Monday, February 04, 2008
I’m going to use pitching projections from the 2008 Bill James Handbook here because James predictions are uncannily accurate and they make as good a starting reference point as anything …
Let’s start with the Mets …
Win – Loss Record / ERA / K/BB ratio
Johan Santana: 16-8 / 3.00 / 4.00
Pedro Martinez: 10-4 / 2.88 / 4.65
John Maine: 12-11 / 4.05 / 2.08
Oliver Perez: 9-12 / 4.69 / 2.34
Oliver Hernandez: 8-7 / 3.95 / 2.31
Now Pedro’s numbers are based on his throwing just 125 innings, so I guess this presumes that he might still have some nagging injuries. That’s a reasonable presumption. The teaming of Pedro and Santana really might be deadly, but the rest of the Mets rotation looks pretty spotty. Maine and Perez had great, but largely fluky seasons in 2007. The Mets will have a great 1-2 punch at the top of the rotation, but that's it.
Let’s move onto the Phillies …
Cole Hamels: 15-7 / 3.33 / 3.75
Brett Myers: 6-5 (29 saves) / 4.17 / 2.51
Jamie Moyer: 11-10 / 4.31 / 2.09
Adam Eaton: 8-10 / 4.89 / 1.94
Kyle Kendrick: unk.
The projections for the Phillies are a little screwy because they have Myers as the Phillies closer and there is no data for Kendrick to gain an accurate idea about because he’s pitched just one season. My gut tells me that Myers would probably have an ERA closer to 4.00 and his win-loss would be close to Hamels 15-7 if they ran his numbers as a starter … Hamels numbers strongly suggest that he’ll turn in another strong season and might be a player in the Cy Young race if he tosses enough innings … Eaton will be better than he was in 2007, but only with Adam Eaton would a 4.89 ERA be considered an improvement (2007 ERA: 6.29).
Basically, the Phillies rotation will be solid, but not great, though if Hamels and Santana cancel each other out, then the Phillies might have a slight edge here if Pedro struggles.
Let's move on to the Braves.
John Smoltz: 17-7 / 3.22 / 4.06
Tim Hudson: 15-9 / 3.67 / 2.19
Chuck James: 12-8 / 3.86 / 2.38
Tom Glavine: 11-10 / 3.99 / 1.59
Buddy Carlyle: 7-6 / 4.11 / 2.97
If the 2008 Atlanta Braves rotation isn’t the best in the N.L. East, I’ll eat my hat. Say whatever you want about the Braves, but they do know how to assemble pitching staffs and they’ve assembled another good one with their ’08 team. Glavine might not be the Cy Young Award winner he used to be, but he’ll be hurling behind a good defense and he’ll do what he does best: get lots and lots of pop-fly outs. Smoltz and Hudson look like Cy Young contenders, and James looks like a solid #3.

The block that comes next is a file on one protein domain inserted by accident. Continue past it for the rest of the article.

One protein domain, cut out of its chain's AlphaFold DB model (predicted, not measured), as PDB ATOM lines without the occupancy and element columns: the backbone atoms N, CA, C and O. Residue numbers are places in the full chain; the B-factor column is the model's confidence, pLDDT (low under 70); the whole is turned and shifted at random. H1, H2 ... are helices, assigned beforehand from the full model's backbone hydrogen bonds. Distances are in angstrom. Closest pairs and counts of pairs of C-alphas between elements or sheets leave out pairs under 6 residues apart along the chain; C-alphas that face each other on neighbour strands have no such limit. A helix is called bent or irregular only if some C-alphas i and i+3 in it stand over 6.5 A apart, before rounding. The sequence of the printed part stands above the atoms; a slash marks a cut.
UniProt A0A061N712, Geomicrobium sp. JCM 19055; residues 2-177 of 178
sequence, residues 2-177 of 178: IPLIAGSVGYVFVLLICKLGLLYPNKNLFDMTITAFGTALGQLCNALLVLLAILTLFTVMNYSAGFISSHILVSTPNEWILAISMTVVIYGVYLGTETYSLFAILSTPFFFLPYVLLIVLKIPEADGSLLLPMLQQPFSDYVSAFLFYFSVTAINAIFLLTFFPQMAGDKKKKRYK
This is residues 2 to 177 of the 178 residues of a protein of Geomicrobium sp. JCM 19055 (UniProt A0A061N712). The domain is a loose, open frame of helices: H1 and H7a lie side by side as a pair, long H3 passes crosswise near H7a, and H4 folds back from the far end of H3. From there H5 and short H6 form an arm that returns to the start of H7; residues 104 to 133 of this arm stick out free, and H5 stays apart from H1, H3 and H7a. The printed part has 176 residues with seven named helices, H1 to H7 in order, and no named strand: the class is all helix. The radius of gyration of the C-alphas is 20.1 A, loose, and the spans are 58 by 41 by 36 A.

Clearly the Braves are tops here. It’s the ‘90s all over again.
Any of these 3 rotations could top the others. Its a matter of which middle of the rotation guy will step up and have that career year. We know someone will likely do that. Hopefully Kendrick, Moyer, Eaton, or another Philly will be that someone. Also call ups could come in and provide a Kendrick like season and change the face of a rotation.
Division order by strength of rotation is:
NYM - followed closely by
ATL - with a DISTANT third of
If Hampton is as healthy as they say, the the Mets and Braves are fairly even. Santana gives the edge because he is FAR better than either Hudson or Smoltz. Pedro came out last year after his rehab to go 3-1 with an ERA under 3 - no reason to think that will not continue. And your analysis that Maine and Perez had fluke seasons has absolutely no basis in fact. Both had built on their success in 2006, and will continue to build on it. No reason to think they won;t both win 15 games again, maybe more if they are able to have stronger 2nd halves. Then we have El Duque, who was, inning for inning, the Mets BEST pitcher last year.
And last year - WITHOUT Santana OR Pedro, the Mets rotation was better than the Phillies by half a run. And the Braves were best in the division with a 4.11 ERA, .15 better than NY.
Phillies brought Myers back to the Rotation - good move. Definitely strengthens the rotation - but it will only last if Lidge returns to form. Let's say he does and Myers stays in the rotation all year.
It doesn't matter.
The Braves had added Glavine, who is a decent addition to the middle of their rotation and solidifies them, especially if Hampton is back to be #4 and has anything left. I expect Glavine to win 13-14 games and have a decent ERA around 4, and who knows what Hampton will give, if he stays healthy - let's say he does and pitches slightly better than glavine. Under 4 ERA and wins 14 games. Pretty good rotation with fill in the blank #5 bringing up the rear. I expect their rotation to be better, but not by too much. They were already top three in the league, I don't expect them to do much better.
But the Mets, adding Santana and a healthy Pedro will have an ERA under three.
The only team in the NL with an all around even or better rotation is the D-Backs. And its a close call, only because the back end of their rotation is very young and unknown, and who knows what RJ has left in the tank.
I expect it to be a close race in the East - but not because the Phillies have good pitching. They will slug their way into a pennant race, and maybe win the wild card. But your reign atop the NL East will be very short lived.
Had Santana been a Met last year, and the Mets Run scoring average held up every time he started a game, Santana would have gone 33-2.
Obviously things don't always work out that way... but just remember that Santana is coming to the NL, to where players are not used to seeing him, and where lineups are generally shallower by two hitters... not to mention the fact that he is playing for a team that should score well more than 2 runs a game for him.
Santana should easily win at least 22 games, have an ERA under 2.5, and strike out over 300.
Cy Young anyone?
Write it down.